|Known Assembly Part NumbersKnown Assembly Part Numbers
Possible numbers found inside this keyboard used to indicate its internal assembly and the keycaps on it.
|Market Model Name/Feature CodeMarket Model Name/Feature Code
The consumer-friendly model number describing this keyboard as a part of a range of products, usually irrespective of target region, language or SKU.
A designation from my own type naming scheme used to categorise this keyboard with or from others by their common features and market intent but may/may not be derived from official names.
|Model M 5576-C01 TrackPoint II Keyboard|
|Known Host SystemsKnown Host Systems
A list of known host systems this keyboard could be bundled with or at least designed specifically to operate with. This could terminals, PCs or laptops.
|IBM 5538-W Personal System/55E (i486SX-33)
IBM 5538-Y Personal System/55E (i486DX-33 & VGA)
IBM 5538-Z Personal System/55E (i486DX-33 & SVGA)
Possible companies responsible for making this keyboard for the company marketing it.
The name of the known switching mechanism that lies under this keyboard's keys.
|IBM membrane buckling springs|
|Earliest AppearanceEarliest Appearance
The year (and possibly the quarter) that this keyboard part number was introduced, first observed, first recorded or the first example found.
|Original KeycapsOriginal Keycaps
The keyboard's original keycaps' material and text/symbol printing technique.
|PBT with dye-sublimated legends|
|Casing ColourCasing Colour
The original colour of this keyboard's outer casing. For keyboards whose casing materials are known to yellow, this will refer to the original colour before such transformation occurs.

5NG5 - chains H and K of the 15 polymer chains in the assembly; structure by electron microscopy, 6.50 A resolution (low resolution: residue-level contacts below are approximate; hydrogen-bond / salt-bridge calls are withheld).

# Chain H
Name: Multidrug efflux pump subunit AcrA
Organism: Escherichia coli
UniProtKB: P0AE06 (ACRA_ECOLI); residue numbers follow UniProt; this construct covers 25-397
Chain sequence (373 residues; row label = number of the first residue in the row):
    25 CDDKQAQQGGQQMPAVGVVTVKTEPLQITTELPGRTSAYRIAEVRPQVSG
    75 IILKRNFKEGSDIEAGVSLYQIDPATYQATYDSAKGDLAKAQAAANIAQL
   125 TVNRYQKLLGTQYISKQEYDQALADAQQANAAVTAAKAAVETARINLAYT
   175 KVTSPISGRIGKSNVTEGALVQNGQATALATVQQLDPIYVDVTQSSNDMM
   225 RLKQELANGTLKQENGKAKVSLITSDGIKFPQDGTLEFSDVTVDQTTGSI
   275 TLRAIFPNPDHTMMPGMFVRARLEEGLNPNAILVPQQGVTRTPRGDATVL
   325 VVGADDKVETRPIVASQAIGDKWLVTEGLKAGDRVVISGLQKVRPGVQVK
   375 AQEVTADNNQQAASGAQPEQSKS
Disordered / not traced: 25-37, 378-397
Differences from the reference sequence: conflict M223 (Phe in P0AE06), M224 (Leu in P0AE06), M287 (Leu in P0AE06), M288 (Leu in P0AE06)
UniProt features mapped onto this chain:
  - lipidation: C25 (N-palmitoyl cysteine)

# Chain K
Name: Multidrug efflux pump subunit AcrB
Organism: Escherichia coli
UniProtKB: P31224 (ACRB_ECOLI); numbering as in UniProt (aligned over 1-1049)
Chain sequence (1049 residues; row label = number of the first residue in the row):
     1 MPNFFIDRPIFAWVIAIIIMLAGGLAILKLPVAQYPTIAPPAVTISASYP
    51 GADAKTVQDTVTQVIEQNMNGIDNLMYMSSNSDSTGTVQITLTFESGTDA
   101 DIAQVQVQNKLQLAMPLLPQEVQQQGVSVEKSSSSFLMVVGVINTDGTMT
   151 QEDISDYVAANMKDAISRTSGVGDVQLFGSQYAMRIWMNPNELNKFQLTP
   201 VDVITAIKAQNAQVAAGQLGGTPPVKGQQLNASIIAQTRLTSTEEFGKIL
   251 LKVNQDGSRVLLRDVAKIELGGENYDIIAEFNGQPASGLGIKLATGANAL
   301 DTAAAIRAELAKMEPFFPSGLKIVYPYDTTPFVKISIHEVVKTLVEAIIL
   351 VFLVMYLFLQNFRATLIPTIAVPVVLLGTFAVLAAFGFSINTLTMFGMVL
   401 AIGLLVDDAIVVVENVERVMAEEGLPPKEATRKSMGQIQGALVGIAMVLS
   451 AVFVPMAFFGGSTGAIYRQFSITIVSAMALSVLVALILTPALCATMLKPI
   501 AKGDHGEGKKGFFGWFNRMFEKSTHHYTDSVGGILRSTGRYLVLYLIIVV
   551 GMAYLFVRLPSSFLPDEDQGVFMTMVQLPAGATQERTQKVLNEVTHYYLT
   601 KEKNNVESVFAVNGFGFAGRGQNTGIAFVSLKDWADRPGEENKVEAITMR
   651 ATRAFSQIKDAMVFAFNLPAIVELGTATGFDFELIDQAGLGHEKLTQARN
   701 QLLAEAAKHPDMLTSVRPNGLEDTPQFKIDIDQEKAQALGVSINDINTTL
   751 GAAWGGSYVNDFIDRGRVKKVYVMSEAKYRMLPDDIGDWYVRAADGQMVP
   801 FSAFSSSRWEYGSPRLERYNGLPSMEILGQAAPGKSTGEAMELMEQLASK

The possible branding and logo styles found on this keyboard part number. This could be multiple styles at once or possible styles found over time.
|IBM grey oval badge|
The style of this keyboard's flip-out or extendable feet. If applicable, this may also state how many levels of height adjustment are available and whether the feet could be rubberised.
|Single-setting flip-out feet|
The protocol(s) this keyboard can use to speak to the host computer (eg, scancode sets).
|IBM scancode set 2|
The keyboard-to-host connection. This is could be a description of a cable (its colour, whether its coiled, whether its detachable, and what connector is at its end) or the name of a wireless technology.
|Grey coiled-style fixed dual mini-DIN PS/2 cable|
|Key CountKey Count
The number of keys that this keyboard originally had.
|Form FactorForm Factor
The standardised or universally acknowledged name for this keyboard's layout form factor.
The original regional/language layout this keyboard was configured as. Both the language and the standardised key layout may be listed, and in the case of both being known or defined, it will be styled as language then standard.
|Built-In MouseBuilt-In Mouse
Possible pointing devices this keyboard could carry. This could be a brand name, name of the sensor technology behind it, or a generic description in lieu of the former details.
|TrackPoint II strain gauge pointing stick|
Documents ("Doc"), websites and/or webpages ("Web") that were used as a source of information for this keyboard part number. Examples of this keyboard part number I own ("ASK") will also be included as sources.
|Data Last Updated||2023-11-12|
More on this type of keyboard...
The IBM 5576-C01 Keyboard was a unique compact-profile full-sized Model M offshoot featuring an integrated TrackPoint II pointing stick. It was specifically designed for use with the IBM PS/55E, an all-in-one PC exclusively sold in Japan. The 5576-C01 has the unique distinction of being amongst the relatively few Japanese IBM keyboards that weren't made by ALPS Electric or Brother and the only buckling springs Japanese keyboard that doesn't use Brother buckling springs. These however use modified buckling springs that are said to feel slightly different to other Model Ms. The most unique feature with these is the large rotating vertical stand that allows you to park the keyboards upwards on its back wall. They could also come in proprietary combined signal PS/2-like cable or a more standard Y-split keyboard and mouse PS/2 cable. It is a candidate for the last IBM-sanctioned buckling springs keyboard design and its moulds were later used to produce the Unicomp EnduraPro/SpaceSaver family.